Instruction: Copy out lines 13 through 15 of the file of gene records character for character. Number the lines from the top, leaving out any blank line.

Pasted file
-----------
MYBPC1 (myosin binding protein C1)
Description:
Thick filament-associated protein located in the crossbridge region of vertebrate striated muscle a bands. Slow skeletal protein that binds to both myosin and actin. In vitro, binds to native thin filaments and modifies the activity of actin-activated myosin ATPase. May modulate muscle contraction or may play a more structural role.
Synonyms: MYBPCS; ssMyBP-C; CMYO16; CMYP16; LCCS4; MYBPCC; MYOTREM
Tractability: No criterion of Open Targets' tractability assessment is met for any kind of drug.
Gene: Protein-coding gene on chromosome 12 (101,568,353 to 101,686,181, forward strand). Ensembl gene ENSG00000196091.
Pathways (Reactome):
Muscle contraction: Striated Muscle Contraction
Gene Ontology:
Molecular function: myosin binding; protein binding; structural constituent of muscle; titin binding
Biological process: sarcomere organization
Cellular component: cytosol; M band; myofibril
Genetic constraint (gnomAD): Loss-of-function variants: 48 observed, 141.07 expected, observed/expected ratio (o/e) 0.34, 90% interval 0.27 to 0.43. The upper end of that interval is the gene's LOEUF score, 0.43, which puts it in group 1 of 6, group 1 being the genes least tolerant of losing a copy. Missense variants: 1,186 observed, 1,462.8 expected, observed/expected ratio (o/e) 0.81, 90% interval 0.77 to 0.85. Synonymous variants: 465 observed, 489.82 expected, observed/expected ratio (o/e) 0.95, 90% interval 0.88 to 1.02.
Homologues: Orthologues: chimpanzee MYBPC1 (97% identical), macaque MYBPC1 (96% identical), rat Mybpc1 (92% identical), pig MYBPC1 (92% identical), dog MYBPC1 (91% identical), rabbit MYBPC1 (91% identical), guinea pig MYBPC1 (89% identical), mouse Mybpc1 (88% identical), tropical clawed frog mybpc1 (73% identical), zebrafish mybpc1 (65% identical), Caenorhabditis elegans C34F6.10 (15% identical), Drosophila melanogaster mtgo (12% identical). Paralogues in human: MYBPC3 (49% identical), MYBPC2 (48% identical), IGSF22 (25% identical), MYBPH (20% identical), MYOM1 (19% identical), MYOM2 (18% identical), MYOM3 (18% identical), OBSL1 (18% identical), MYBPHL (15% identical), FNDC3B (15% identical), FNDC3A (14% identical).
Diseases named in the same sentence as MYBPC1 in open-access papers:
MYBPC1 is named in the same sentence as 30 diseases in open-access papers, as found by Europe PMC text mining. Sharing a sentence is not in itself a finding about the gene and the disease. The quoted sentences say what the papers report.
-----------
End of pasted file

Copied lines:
Genetic constraint (gnomAD): Loss-of-function variants: 48 observed, 141.07 expected, observed/expected ratio (o/e) 0.34, 90% interval 0.27 to 0.43. The upper end of that interval is the gene's LOEUF score, 0.43, which puts it in group 1 of 6, group 1 being the genes least tolerant of losing a copy. Missense variants: 1,186 observed, 1,462.8 expected, observed/expected ratio (o/e) 0.81, 90% interval 0.77 to 0.85. Synonymous variants: 465 observed, 489.82 expected, observed/expected ratio (o/e) 0.95, 90% interval 0.88 to 1.02.
Homologues: Orthologues: chimpanzee MYBPC1 (97% identical), macaque MYBPC1 (96% identical), rat Mybpc1 (92% identical), pig MYBPC1 (92% identical), dog MYBPC1 (91% identical), rabbit MYBPC1 (91% identical), guinea pig MYBPC1 (89% identical), mouse Mybpc1 (88% identical), tropical clawed frog mybpc1 (73% identical), zebrafish mybpc1 (65% identical), Caenorhabditis elegans C34F6.10 (15% identical), Drosophila melanogaster mtgo (12% identical). Paralogues in human: MYBPC3 (49% identical), MYBPC2 (48% identical), IGSF22 (25% identical), MYBPH (20% identical), MYOM1 (19% identical), MYOM2 (18% identical), MYOM3 (18% identical), OBSL1 (18% identical), MYBPHL (15% identical), FNDC3B (15% identical), FNDC3A (14% identical).
Diseases named in the same sentence as MYBPC1 in open-access papers: